“When you build a high-speed rail line,” says Washington governor Jay Inslee, “you are building a monument to optimism.” He is 100 percent correct except that he thinks that’s a reason to build it when in fact it is a reason not to build.
Inslee made the statement at a joint press conference with British Columbia premier John Horgan announcing that B.C. would contribute to the costs of a study of building a line from Seattle to Vancouver. Governor Inslee no doubt meant that spending money on high-speed rail represented optimism for the future of the Northwest. But what his statement really meant is that he is clueless about the extensive planning literature associating optimism bias with strategic misrepresentation, that is, lying.
The other half of Inslee’s phrase — monument — accurately describes the real purpose of high-speed rail. It’s not meant to be a mode of transport. Instead, it is a monument to the egos of politicians who get it built. Continue reading
The Washington Post has declared the continuing decline of urban transit ridership an emergency. The Post takes it for granted that the real purpose of cities is to maintain the transit industry and not the other way around. While it is clearly an emergency for those obsolete transit agencies, especially ones saddled with even more obsolete rail transit systems, it isn’t an emergency at all for cities and individual travelers who are finding faster, more convenient, and often less expensive ways of getting around.
And the decline continues. Nationwide transit ridership in January 2018 was 2.5 percent less than in January 2017, according to the latest National Transit Database numbers posted by the Federal Transit Administration (FTA). This drop was even more significant because January 2018 had one more work day in it than January 2017.
Supposedly, according to experts consulted by the Post, we have to maintain urban transit because it is more “space efficient” than other forms of travel. Yes, it is real space efficient to have 60-passenger buses that drive around with an average of 9 on board, or 150-passenger (some claim 200) light-rail cars that carry an average of fewer than 23 on board (the averages in 2016). If you drive alone in your six-passenger SUV, your car is carrying a higher percentage of its capacity than the average transit vehicle. Continue reading
Last week, the Charlotte Area Transit System (CATS) opened a 9.3-mile extension to its light-rail system. The extension cost $1.1 billion, or about twice as much as the city’s first light-rail line, which was about the same length.
Back in 2002, CATS did a major investment study that estimated the light-rail line would cost about $370 million (about $485 million in today’s dollars). The study found that rail would cost 80 percent more to build and slightly more to operate than bus rapid transit, yet buses would attract about 60 percent more riders than rail.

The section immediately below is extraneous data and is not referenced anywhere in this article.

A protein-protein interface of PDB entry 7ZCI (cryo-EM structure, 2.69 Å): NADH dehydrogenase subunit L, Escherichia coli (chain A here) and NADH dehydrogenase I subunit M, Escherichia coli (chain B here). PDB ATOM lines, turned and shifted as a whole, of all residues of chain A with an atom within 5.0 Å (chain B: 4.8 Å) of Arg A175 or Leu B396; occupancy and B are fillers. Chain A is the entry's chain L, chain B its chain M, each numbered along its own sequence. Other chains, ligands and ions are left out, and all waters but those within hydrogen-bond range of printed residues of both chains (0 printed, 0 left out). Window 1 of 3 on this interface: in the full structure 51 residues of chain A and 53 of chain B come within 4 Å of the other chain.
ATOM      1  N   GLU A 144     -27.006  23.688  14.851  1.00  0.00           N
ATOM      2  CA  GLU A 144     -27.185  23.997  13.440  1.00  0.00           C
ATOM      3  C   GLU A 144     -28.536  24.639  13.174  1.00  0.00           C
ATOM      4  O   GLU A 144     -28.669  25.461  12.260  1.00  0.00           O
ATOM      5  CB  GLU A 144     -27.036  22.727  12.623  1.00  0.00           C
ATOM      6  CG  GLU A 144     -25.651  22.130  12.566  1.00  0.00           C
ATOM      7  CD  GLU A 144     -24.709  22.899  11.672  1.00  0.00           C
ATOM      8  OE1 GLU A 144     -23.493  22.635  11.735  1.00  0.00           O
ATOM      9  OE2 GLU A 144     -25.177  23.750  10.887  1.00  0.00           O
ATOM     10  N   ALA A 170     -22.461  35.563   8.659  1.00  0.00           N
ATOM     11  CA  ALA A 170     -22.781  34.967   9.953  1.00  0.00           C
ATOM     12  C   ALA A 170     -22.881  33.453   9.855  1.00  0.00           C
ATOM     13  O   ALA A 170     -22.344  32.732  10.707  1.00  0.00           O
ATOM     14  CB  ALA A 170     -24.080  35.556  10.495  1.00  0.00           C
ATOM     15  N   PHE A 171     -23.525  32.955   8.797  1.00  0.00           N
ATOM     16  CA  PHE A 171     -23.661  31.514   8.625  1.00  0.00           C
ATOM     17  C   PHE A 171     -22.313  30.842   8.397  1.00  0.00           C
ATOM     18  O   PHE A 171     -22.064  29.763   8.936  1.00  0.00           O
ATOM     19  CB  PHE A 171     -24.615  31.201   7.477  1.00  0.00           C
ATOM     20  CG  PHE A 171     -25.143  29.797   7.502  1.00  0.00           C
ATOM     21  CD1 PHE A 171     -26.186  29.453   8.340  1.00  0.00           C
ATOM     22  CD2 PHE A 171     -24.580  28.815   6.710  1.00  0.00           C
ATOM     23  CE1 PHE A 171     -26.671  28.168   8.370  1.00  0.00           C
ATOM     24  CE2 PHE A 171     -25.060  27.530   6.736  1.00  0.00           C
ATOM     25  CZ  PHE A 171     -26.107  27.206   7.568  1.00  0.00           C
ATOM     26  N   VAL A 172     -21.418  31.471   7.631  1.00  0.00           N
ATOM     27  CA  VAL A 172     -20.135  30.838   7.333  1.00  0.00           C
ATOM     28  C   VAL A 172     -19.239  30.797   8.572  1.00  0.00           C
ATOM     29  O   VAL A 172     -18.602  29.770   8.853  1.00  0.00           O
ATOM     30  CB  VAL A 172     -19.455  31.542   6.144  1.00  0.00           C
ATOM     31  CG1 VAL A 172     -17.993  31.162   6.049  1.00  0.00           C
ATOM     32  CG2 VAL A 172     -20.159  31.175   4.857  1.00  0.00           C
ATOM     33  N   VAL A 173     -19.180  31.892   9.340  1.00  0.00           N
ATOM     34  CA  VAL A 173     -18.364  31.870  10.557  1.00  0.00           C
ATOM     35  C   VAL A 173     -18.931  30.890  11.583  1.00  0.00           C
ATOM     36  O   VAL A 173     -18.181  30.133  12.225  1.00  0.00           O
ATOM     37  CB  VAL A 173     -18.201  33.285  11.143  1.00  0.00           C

So naturally, they chose to build rail. As near as I can tell, bus rapid transit was not given any further consideration despite its clear advantages. Continue reading
A woman crossing a street in Tempe was struck and killed by an Uber autonomous car at 10 pm Sunday night. Although it is too soon to tell for certain, it appears that the accident could not have been prevented no matter who was in control of the car.
Scene of the accident. Scroll left to see the poorly designed pedestrian path that the woman was apparently using before crossing the street.
According to police, a woman pushing a bicycle laden with shopping bags stepped from the roadway median into 35-mile-per-hour traffic. The Uber vehicle, which had a back-up human driver behind the wheel, did not have time to even brake before it hit her. Continue reading
Streetcars are supposed to be the least-expensive form of rail transit, yet Seattle is spending $177 million building a 1.2-mile streetcar line. At $147.5 million a mile, that’s more expensive than many light-rail lines.
The 1.2-mile City Center Connector will connect the 1.3-mile South Lake Union Trolley and the 2.5-mile First Hill streetcar.
Moreover, the plan of the city (which is building the streetcar) appears to be overly optimistic about both ridership and operating costs. The city already has two streetcar lines, and the new one will connect the two. But since the two existing lines parallel each other, connecting them — creating a U-shaped route — doesn’t necessarily make them a lot more useful to riders. As shown in the map above, the connecting line will give riders more access to downtown, but no one except a few streetcar enthusiasts is going to want to ride from one end of the South Lake Union line to the other end of the First Hill line. Continue reading
The Antiplanner was in Portland Wednesday to talk about light rail, which is why there was no post yesterday. I’ll be in Seattle tomorrow to again talk about rail transit. As of 2016, Sound Transit has spend $335 million (in 2016 dollars) on commuter buses that carry 64,000 weekday riders and $2.1 billion on commuter trains that carry just 16,600 weekday riders. Another example of poor planning.
Meanwhile, New York’s Metropolitan Transportation Authority has blamed increasing subway delays on overcrowding, an explanation that raised the Antiplanner’s skepticism, partly because the city’s subway system carried far more riders during and after World War II and didn’t suffer similar delays.